Wednesday Interview - Farveez Maharoof August 9, 2005

'Be positive, back yourself, and hope for the best'

The Wednesday Interview with Farveez Maharoof

Sri Lanka has been blooding young and emerging talent steadily in the last year and heading that list is Farveez Maharoof, who showed a strong head and fighting spirit in the first match of the Indian Oil Cup against India. Maharoof, a fast-bowling allrounder, is being groomed as one of the players who will take Sri Lankan cricket forward in the next decade. In an exclusive interview with Cricinfo he shares his experience in international cricket and the lessons he has learnt.

Maharoof: 'Be positive and whatever you do back yourself and hope for the best' © Getty Images

You studied at Wesley College, which is more famous for having produced rugby stars. So how come you shifted to cricket?
Like any youngster I was interested in multiple sports like rugby, soccer and cricket. I liked playing touch rugby and was a goalkeeper in soccer untill I broke my arm when I was 12 years old. As for cricket I started playing when I was nine and it was my dream to be a good cricketer.

And did you always aspire to be a fast bowler?
First I was a wicketkeeper-batsman. While playing an Under-13 game five of our regular players were suffering from flu and my coach, Russel Harmer, told me to take off my keeping pads and do some bowling. He had observed me bowling well during the nets and so thought that I could try my hand this time in a regular game. So I took the ball and finished with 6 for 20 with the last three wickets being a hat-trick. From then on I just concentrated on bowling.

Impressed by your bowling skills and your confidence the selectors appointed you as the captain of the Under-19 team in the 2004 Youth World Cup. That should've been a good stepping stone.
Yes, and it was not easy. But I had captained my school and the Sri Lankan age-group sides so I was aware of the challenges of leading the side. Leading those sides helped me realise exactly what I had to do and I think I managed it pretty well in the World Cup. After that I was selected for the national team and I made my debut against Zimbabwe in 2003-04.

So what is the most importance difference when you play international cricket for your country?
International cricket is all about handling pressure. I realised that graduating from U-19 level, to the A team, and through to the national side you have to be able to hold your nerve, be positive and, whatever you do, back yourself and hope for the best.

But surely dealing with pressure on the international stage is more difficult?
It is all about mental toughness. Yes, handling pressure for a newcomer is very difficult - even I was tense and nervous. But with experience you gradually improve on your standards, mental toughness, and just continue doing that every day.

Turning now to your bowling, you are more of a medium pacer rather than a tearaway fast bowler. Does the lack of pace bother you?
I have spoken to a few fast bowlers and they have told me that while bowling on Sri Lankan pitches you don't have to bowl fast as the surface is slow. What you need to do is get the basics of line and length right, because if you concentrate on pace you may get wickets but then you can also give away runs which are crucial in the one-day games.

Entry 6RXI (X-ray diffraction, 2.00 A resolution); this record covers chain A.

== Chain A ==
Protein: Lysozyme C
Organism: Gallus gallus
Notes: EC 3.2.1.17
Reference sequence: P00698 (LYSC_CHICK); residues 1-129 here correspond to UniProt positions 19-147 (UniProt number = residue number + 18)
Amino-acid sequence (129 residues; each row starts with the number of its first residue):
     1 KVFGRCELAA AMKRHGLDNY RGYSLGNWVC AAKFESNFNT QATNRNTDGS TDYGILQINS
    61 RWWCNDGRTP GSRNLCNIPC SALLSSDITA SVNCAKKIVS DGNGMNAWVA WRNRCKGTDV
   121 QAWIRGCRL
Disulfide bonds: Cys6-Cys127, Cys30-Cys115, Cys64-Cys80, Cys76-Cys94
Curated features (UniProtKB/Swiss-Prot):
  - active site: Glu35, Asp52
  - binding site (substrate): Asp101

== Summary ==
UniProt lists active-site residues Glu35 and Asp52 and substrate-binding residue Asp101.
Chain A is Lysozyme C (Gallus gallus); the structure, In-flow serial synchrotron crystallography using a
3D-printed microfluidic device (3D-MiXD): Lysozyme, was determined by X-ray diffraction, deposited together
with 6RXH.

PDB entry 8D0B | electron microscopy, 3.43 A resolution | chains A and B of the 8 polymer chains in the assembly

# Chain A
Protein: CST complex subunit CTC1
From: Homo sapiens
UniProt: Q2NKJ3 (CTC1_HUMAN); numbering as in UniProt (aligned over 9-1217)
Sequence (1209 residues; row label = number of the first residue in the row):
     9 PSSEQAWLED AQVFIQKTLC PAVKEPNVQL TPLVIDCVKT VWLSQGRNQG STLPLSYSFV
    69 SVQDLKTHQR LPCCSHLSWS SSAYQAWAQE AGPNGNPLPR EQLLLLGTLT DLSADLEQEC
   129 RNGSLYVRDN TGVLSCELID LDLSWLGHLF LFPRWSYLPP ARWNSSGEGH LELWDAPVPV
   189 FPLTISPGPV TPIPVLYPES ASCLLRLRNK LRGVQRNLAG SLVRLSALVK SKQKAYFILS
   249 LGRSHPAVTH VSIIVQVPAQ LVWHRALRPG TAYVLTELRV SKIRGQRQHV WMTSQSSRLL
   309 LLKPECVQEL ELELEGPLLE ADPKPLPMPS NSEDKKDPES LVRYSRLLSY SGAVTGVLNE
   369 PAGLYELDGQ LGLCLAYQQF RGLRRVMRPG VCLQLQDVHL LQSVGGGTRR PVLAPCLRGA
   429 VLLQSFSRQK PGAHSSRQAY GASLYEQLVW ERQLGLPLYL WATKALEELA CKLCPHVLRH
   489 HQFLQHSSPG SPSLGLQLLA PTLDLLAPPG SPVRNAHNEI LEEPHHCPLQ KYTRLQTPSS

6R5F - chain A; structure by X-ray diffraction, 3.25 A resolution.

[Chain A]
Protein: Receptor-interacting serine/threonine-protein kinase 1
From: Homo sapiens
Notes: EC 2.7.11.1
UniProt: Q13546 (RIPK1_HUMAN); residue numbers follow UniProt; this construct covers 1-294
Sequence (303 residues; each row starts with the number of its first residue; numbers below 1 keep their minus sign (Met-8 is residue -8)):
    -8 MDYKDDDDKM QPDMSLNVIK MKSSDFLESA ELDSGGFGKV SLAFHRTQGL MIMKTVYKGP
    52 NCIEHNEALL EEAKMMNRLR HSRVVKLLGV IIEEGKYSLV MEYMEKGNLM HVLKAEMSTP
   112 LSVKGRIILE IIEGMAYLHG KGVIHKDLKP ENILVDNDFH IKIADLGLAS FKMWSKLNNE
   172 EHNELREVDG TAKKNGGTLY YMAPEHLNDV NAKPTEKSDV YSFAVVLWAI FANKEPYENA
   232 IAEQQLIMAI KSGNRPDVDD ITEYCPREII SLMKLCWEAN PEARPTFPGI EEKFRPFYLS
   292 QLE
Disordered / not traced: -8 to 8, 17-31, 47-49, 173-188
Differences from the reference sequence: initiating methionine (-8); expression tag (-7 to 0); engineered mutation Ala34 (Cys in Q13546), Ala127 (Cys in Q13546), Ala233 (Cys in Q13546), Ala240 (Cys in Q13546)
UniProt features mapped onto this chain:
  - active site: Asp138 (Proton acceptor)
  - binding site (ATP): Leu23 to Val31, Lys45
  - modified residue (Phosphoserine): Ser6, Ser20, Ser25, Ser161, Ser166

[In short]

Your coach Tom Moody said he was impressed by your maturity. That assessment should make you confident?
Tom and I get along very well. I told him I just wanted to be consistent in every department of the game and he understood me correctly. He is a thorough professional, works hard, is positive and caring. That is good for a youngster like me.

One sign of your maturity was on display when you gave able support to Sanath Jayasuriya when he was injured in the crucial first game of the Indian Oil Series.
It did a lot for my confidence. I just held my nerve, was tough in my mind and just concentrated on supporting Sanath. In such moments I didn't mess my head up thinking too much and just relaxed and things worked out.

How about your batting? You've been mentioned as an allrounder. Does that put more pressure?
Not pressure but, Tom [Moody] has been working with me in the nets on my technique and steadily it is helping me. I am more of a hard hitter than a technician and I would happy if I can continue to learn like I did in Dambulla in Sanath's company.

Do you think during your off season playing on the English circuit would be beneficial?
Definitely, in fact I had my first stint in England playing for Stanmore Cricket Club in Middlesex, where Angus Fraser [the former England fast bowler] also plays along with his brother Alastair. That was in 2003 when I was 19, and that experience helped me a lot.

Coming to Tests, you have just played five games but it was not as impressive as your one-day figures. Do you intend to change anything when you play your next Test?
I don't know what to change much from what I have been doing. I just want to work on the basics and then frustrate the batsman. You can't always rely on place and bowl all over the place to get wickets. Instead I would like to hit the deck and pitch it right. Another thing I want to do is work on the batsman's mind but that of course comes with experience.

Sri Lanka are scheduled to tour India near the end of 2005. How do you plan to approach that tour?
Firstly, I can't take my position in the squad for granted. But if I get selected I know it will be hard work because Indian pitches are very flat. Fast bowling in the subcontinent is about variation so I will be focussing on that.

Nagraj Gollapudi is sub-editor of Wisden Asia Cricket